Florida, Gainesville.







Chemical Injection Methods for Irrigation
Dorota Z. Haman, Allen G. Smajstrla, and Fedro S. Zazueta


Introduction
Chemical application through irrigation systems is called
chemigation. Chemigation has been practiced for many years es-
pecially for fertilizer application (fertigation). In recent years, other
chemicals are also being applied through irrigation systems with
increasing frequency. The primary reason for chemigation is ec-
onomy. It is normally less expensive to apply chemicals with irri-
gation water than by other methods. The other major advantage
is the ability of applying chemical only when needed and in
required amounts. This "prescription" application not only follows
plant needs much closer than traditional methods, but also min-
imizes the possibility of environmental pollution. Through chem-
igation, chemicals can be applied only in amounts needed and thus
large quantities are not subject to leaching losses if heavy rainfalls
follow applications. Additional advantages of chemigation include
less operator hazard and possibly reduced amounts of chemicals.
There are several methods of chemical injection into an
irrigation system. These methods can be classified into four major
groups: centrifugal pumps, positive displacement pumps, pressure
differential methods, and methods based on the venturi principle.
These four groups can be further subdivided into specific methods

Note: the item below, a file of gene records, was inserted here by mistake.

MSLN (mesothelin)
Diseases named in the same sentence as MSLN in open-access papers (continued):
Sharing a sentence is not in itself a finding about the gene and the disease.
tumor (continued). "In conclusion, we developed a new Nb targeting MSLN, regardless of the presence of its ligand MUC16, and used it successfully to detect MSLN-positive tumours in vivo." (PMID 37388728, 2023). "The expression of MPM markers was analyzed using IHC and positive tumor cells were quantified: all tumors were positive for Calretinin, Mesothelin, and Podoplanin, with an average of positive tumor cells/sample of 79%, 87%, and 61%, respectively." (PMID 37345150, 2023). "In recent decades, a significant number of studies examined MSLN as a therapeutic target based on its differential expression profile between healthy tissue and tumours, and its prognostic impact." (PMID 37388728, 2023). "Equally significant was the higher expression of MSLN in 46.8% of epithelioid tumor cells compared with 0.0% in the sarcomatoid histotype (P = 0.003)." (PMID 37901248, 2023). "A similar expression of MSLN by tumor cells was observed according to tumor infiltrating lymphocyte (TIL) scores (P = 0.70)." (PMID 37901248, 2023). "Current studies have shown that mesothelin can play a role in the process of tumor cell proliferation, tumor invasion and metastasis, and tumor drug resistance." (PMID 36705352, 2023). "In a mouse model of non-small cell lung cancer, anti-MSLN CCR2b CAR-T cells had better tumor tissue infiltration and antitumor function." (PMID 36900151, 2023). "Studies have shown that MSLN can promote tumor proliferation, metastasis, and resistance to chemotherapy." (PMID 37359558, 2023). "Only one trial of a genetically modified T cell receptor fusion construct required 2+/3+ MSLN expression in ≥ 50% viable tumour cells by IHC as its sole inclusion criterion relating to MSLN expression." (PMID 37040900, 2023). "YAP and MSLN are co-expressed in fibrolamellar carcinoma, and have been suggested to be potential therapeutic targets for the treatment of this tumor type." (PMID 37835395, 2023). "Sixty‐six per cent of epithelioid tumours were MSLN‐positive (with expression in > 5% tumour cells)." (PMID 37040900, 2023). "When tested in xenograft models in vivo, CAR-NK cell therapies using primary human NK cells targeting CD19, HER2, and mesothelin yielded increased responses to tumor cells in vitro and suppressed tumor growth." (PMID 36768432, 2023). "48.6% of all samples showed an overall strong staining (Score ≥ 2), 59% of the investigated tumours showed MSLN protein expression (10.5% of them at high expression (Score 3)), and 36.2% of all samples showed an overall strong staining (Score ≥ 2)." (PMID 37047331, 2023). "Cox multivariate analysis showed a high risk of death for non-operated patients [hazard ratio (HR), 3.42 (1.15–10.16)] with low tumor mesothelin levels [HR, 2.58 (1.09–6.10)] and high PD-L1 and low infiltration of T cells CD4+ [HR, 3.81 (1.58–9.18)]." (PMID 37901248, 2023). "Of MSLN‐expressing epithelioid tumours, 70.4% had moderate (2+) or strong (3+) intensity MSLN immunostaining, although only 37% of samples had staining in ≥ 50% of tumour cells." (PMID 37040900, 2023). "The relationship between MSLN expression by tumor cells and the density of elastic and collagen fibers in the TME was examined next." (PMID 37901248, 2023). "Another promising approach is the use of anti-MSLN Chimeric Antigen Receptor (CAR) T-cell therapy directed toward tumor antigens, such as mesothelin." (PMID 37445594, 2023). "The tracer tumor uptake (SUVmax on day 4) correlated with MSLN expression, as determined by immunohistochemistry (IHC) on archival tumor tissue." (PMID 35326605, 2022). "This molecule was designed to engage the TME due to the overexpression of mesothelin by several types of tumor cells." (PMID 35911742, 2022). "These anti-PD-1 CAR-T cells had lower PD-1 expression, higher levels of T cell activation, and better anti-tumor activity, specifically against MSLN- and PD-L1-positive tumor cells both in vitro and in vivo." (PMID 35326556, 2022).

(see Figure 1). In addition, some injectors use a combination of
these methods. This publication will discuss each group of chemical
injectors, their applications, and advantages and disadvantages. A
summary of advantages and disadvantages of injectors discussed in
this publication is presented in Table 1 on page 19.

Centrifugal Pumps
Small radial flow centrifugal pumps (booster pumps) can be
used to inject chemicals into irrigation systems. The principle of
operation of a centrifugal pump is described in detail in IFAS
Extension Circular 832. Basically, fluid enters the centrifugal pump
near the axis of the high-speed impeller, and by centrifugal force
is thrown radially outward into the pump casing. The velocity head
imparted to the fluid by the impeller is converted into a pressure
head by means of volute or by a set of stationary diffusion vanes
surrounding the impeller (Figure 2).







Chemical Injection Methods for Irrigation
Dorota Z. Haman, Allen G. Smajstrla, and Fedro S. Zazueta


Introduction
Chemical application through irrigation systems is called